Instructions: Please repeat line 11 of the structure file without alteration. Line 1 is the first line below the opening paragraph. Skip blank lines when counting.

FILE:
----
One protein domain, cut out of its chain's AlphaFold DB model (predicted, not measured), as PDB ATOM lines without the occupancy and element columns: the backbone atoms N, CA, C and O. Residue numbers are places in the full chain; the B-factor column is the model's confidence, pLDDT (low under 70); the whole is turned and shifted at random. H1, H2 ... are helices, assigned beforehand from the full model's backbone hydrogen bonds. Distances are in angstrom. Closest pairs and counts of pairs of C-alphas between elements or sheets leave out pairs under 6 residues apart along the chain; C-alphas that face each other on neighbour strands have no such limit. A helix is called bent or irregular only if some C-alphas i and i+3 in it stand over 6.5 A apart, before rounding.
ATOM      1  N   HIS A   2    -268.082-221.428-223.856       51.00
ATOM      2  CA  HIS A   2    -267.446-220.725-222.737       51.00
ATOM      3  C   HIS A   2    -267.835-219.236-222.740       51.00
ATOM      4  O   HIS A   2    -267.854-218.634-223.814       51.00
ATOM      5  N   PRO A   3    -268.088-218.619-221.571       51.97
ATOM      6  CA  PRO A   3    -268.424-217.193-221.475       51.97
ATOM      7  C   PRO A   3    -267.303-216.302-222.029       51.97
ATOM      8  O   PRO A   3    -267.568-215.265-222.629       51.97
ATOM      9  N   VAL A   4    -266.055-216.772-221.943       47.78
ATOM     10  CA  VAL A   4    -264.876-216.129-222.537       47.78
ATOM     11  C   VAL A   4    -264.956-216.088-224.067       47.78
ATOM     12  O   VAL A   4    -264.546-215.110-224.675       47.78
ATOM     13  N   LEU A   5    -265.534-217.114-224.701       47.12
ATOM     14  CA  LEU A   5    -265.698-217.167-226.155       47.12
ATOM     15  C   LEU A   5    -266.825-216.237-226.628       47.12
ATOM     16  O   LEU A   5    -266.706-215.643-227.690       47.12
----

ATOM     11  C   VAL A   4    -264.956-216.088-224.067       47.78